Calgary Japanese Omatsuri 2016

Thanks to all the people that visited the JETAASA booth at the Calgary Japanese Omatsuri.

We was great seeing all kinds of people interested in the JET programme and the JET Alumni Association of Southern Alberta.

Thanks to all the wonderful volunteers running another great festival this year.

2016 JET Participants

Farewell to all the fantastic 2016 JET participants. They left Calgary on July 30th and will be attending the JET conference before going to their designated placements.

We look forward hearing from you all and the different adventures you partake while in Japan.

Japan Culture Workshop

The Consulate-General of Japan in Calgary & Kotobuki-Kai are pleased to present Japan Culture Workshop for students in the 7th to 12th grades as an introduction to Japanese culture. In this 4-hour day-camp students have the chance to learn about the art of Japanese Flower Arrangement (Ikebana), taste Japanese food, get hands on experience with Taiko (Japanese drumming), and view a Japanese animated film “NITABOH”.

Japan Culture Workshop is free of charge, but reservations are required as there are a limited number of seats available. To sign up, please contact the Consulate-General of Japan in Calgary by email at: info@cl.mofa.go.jp or phone: (403) 294-0782 (ext. 108).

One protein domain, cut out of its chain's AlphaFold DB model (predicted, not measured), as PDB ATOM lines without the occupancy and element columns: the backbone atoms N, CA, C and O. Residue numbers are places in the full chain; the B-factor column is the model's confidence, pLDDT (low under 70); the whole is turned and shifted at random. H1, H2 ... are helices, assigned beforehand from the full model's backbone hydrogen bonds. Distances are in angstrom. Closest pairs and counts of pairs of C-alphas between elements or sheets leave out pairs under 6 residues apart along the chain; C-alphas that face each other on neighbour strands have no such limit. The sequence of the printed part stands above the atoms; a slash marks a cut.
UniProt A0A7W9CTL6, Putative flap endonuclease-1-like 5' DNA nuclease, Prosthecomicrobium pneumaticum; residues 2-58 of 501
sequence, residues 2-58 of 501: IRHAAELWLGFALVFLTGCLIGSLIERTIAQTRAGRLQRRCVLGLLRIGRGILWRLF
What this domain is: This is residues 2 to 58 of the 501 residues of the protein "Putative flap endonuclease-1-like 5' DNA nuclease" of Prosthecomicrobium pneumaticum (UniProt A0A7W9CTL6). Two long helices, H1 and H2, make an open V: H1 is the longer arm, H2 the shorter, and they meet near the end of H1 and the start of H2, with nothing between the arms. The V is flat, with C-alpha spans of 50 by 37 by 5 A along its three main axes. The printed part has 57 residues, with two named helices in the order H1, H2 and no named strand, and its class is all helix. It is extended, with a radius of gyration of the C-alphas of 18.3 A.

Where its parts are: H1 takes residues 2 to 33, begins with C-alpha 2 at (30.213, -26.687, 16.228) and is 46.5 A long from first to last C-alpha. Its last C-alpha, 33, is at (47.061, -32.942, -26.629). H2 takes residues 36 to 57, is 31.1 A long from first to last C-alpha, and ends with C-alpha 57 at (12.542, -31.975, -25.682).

Consulate-General of Japan in Calgary Website: http://www.calgary.ca.emb-japan.go.jp/culture/jcw.html

Date: Saturday, September 27, 2014
Time: 2:15PM – 6:30PM
Location: Calgary Nikkei Cultural & Senior Centre, 2236 29 St SW, Calgary, AB

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We Are Tomodachi Newsletter

The Prime Minister of Japan, Shinzo Abe, has recently released an e-magazine called ‘We are Tomodachi’ for Japanese citizens and foreigners to hear updates directly from the Prime Minister and his cabinet about their activities. The combined newsletter and website are a way to engage those interested in Japan and will feature various Japanese topics such as politics, economics, culture, cuisine, technological advances, and messages from the Prime Minister himself. The magazine aims to provide a broader understanding of Japan to the rest of the world.

Visit the ‘We Are Tomodachi’ website here: http://japan.kantei.go.jp/letters/index.html

Download the latest version of the newsletter, Spring/Summer 2014 directly (111.52 MB, PDF): http://japan.kantei.go.jp/letters/ebook2/book.pdf

We Are Tomodachi

‘Images of Japan’ Photo Contest

The Consulate-General of Japan in Calgary encourages you to participate in the Images of Japan Photo Contest. Submit a photo that depicts your impression of Japan for a chance to win prizes, receive a certificate from the Consul General of Japan and have your photo featured at the Calgary Japanese Festival Omatsuri 2014. The image does not have to be taken in Japan.

For further entry details download the Conditions Form on their website, which must be submitted along with your entry. ENTER BY JULY 15, 2014.

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2015 Monbukagakusho Scholarship